other reasons why i don’t go?

    • people who talk during a movie (i always ask with a smile, “will you be talking thru the entire movie?” and i’ve been known to yell across a croweded theater “shut the fuck up. this isn’t the front porch of your single wide trailer.”

    • people who answer cell phones (again, i ask loudly to shut the fuck up. or “what did they want?” i love the stares of “none of your business”. but i reply, “it must have been since you were talking so loudly for all of us to hear it.”

    •screaming kids. leave your brats at home. hire a babysitter. nobody, and i mean, nobody, thinks they are cute but you.

    • people who come in late and then expect you to move over a seat or two so they all can sit their fat asses together. i get to the theater with plenty of time to pick my seat. i’m not moving for anyone, especially if they are late and obstructing my view. a well versed, with a smile response of “i’m fine where i’m sitting, thank you.” usually shuts them up.

    • the theaters never let me sit there in my underwear or naked. (ok, just kidding with that one!)

  72. countertop says:

    Sue

    Go down and spend $25 to file a small claims action against AMC seeking the nickle.

    It would be fantastic – forcing them to hire a lawyer for many thousand of dollars and surely driving the point home.

  73. joemono says:

    @The Meathead: It’s five cents. Complaining about the attitude the manager gave him is fine, but complaining about the loss of five cents is greedy and stupid.

  74. a-dub says:

    Next time you’re there, you should use nickels and only nickels to pay for EVERYTHING!

  75. HungryGrrl says:

    @cleric:

    Yeah, the grocery stores must hire all the smart kids, though it is a little scary how often one encounters a cashier who can’t ‘make change’ in their head if they have accidentally entered the wrong tendered amount in the register.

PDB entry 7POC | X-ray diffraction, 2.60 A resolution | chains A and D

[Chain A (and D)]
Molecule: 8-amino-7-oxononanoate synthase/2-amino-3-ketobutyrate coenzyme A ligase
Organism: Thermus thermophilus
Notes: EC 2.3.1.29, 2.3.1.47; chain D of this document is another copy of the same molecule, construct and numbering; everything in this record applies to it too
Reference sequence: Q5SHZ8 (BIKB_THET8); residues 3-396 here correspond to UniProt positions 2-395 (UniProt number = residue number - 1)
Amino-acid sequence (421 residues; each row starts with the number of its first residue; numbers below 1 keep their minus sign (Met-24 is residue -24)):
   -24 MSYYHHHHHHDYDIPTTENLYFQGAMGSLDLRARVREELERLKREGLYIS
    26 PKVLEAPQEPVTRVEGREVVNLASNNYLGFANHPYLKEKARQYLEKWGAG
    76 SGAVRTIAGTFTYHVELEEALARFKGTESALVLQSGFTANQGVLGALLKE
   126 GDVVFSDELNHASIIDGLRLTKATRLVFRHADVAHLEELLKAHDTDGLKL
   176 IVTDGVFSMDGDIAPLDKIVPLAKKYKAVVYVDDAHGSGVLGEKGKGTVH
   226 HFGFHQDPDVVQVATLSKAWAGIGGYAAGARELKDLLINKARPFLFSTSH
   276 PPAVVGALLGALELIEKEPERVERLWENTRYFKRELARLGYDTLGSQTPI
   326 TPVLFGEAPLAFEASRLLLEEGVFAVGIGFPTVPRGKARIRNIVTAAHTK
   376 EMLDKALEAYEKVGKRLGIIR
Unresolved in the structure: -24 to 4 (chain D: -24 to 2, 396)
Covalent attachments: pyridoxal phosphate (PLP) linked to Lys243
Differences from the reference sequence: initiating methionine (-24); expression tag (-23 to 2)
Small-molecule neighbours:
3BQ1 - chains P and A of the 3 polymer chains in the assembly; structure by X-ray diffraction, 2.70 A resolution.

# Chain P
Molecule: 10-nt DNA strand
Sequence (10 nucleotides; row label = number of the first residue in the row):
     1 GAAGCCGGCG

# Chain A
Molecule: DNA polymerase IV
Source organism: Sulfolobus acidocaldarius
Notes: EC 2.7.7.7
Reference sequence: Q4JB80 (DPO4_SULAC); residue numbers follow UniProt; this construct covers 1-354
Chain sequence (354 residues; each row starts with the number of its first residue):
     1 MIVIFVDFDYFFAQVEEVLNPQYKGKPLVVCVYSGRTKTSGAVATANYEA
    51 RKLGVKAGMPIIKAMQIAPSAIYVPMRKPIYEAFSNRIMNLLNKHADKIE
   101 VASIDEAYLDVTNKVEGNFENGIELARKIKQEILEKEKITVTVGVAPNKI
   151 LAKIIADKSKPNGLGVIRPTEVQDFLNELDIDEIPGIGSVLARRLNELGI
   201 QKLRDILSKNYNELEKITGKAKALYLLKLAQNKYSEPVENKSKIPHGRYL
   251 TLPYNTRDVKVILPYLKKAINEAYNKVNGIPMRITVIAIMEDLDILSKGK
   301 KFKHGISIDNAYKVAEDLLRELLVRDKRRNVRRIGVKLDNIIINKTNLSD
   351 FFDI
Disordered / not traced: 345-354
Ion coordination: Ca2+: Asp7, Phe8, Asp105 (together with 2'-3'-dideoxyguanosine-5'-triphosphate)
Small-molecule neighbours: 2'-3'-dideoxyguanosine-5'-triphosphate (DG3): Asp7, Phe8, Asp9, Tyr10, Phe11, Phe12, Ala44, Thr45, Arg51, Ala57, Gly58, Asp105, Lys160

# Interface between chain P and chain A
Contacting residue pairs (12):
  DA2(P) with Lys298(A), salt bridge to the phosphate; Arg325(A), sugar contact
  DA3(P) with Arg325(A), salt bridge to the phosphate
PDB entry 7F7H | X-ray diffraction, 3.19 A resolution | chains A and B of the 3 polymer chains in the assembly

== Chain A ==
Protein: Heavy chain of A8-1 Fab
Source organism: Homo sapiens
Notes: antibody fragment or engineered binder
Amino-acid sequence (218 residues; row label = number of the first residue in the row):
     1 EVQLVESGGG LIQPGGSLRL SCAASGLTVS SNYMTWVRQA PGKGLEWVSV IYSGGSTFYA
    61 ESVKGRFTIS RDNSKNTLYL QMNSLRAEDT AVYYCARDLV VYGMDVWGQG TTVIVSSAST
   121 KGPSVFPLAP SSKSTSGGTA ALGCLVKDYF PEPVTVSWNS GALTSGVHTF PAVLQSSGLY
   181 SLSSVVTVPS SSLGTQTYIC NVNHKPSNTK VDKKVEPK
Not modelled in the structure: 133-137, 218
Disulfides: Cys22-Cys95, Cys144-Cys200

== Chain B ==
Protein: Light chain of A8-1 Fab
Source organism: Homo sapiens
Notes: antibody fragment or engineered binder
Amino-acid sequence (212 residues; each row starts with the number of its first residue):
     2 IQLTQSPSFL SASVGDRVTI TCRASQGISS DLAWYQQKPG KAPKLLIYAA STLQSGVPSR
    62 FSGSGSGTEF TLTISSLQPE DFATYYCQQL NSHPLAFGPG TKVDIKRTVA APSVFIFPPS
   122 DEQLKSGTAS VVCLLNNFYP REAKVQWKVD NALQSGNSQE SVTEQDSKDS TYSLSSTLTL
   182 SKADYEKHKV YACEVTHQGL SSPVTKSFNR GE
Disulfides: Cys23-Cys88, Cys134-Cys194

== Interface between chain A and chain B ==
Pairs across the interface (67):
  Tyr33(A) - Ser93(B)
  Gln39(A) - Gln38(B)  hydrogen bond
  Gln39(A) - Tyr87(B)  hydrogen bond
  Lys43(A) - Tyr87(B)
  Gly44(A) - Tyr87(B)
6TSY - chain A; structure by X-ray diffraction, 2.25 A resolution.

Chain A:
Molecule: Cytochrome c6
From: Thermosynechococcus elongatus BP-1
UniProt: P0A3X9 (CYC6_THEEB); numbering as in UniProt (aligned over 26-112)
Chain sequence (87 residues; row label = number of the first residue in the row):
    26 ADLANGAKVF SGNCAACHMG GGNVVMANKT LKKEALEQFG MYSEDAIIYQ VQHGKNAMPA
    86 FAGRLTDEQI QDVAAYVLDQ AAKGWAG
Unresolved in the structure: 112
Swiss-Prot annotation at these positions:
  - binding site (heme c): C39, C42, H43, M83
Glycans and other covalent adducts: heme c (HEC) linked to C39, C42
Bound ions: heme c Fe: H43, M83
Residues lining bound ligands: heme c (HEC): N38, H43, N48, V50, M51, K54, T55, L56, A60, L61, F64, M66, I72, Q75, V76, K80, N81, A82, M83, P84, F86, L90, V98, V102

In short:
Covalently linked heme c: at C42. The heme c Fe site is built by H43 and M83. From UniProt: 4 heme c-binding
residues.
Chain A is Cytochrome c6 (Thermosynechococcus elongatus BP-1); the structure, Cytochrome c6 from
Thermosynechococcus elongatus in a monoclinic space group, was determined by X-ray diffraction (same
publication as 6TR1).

What I’m curious about is if the movie theater would TAKE nickels… what if I came in with a $5, three $1s, three quarters, and five nickels?
    would they refuse to take them?

    And complaining about five cents is not greedy and stupid. If this was a situation in which it was happening regularly (say a store decided to stop carrying nickels and shorted everyone who was supposed to get a nickel five cents), the amount the company would be stealing from the customer’s change would add up a lot.

  76. Charles Duffy says:

    @dohtem: The Alamo Drafthouse theatres here in Austin serve beer (and food) — and they’re great! Ordering is done by writing on paper, so disruption via verbal communications is avoided, and I’ve yet to see the “drunk talkative idiots” situation you’re so concerned about.

  77. itsjos says:

    i use to work there… as a manger, and we were actually told for a while from corp to not accept pennys and or nickles coz they messed up our deposits… it was totally crazy and when i was working i always accepted them, it kind of made sense not to have pennys/dimes/nickles in the registers coz all of the products were rounded to quarters but to not accept them was insane

  78. dog13000 says:

    I work at an AMC Theater, and we indeed do not carry any change in our registers except quarters. We include tax in the price to make most people’s lives easier / more efficient.

    That said, if someone does pay with coins that would result in change, we just round up at our theater. In this case, we would probably just tell the guest (dumb amc speak for customer) to keep one of the dimes.

  79. Ramana Briggs says:

    seriously, get the hell over it. I work an AMC and no we dont carry nickels. Nothing we sell is denominated into 5 cents, so the HOME OFFICE made the descion not to have to go to the trouble of carrying them. Stop being an asshole, and get over 5 cents, dont you have something better to do with your life than pissing people off? and the fact that you actually took the time to write this on here, shows whant an absolute idiot you are.

  80. Blake Hutchison says:

    I can’t imagine going to guest services over a nickel…given the time factor, that can take several minutes at a lot of places, and if it takes even two minutes to get your nickel back from guest services, that is the same as placing a value of $1.50 an hour on your time.

    When I worked at Lowe’s a few years back a woman literally drove back to the store from ten miles away because the cashier had accidentally shortchanged her by a PENNY!

    If you can afford to spend $9.00 on a movie ticket, is 5¢ really that big of a deal?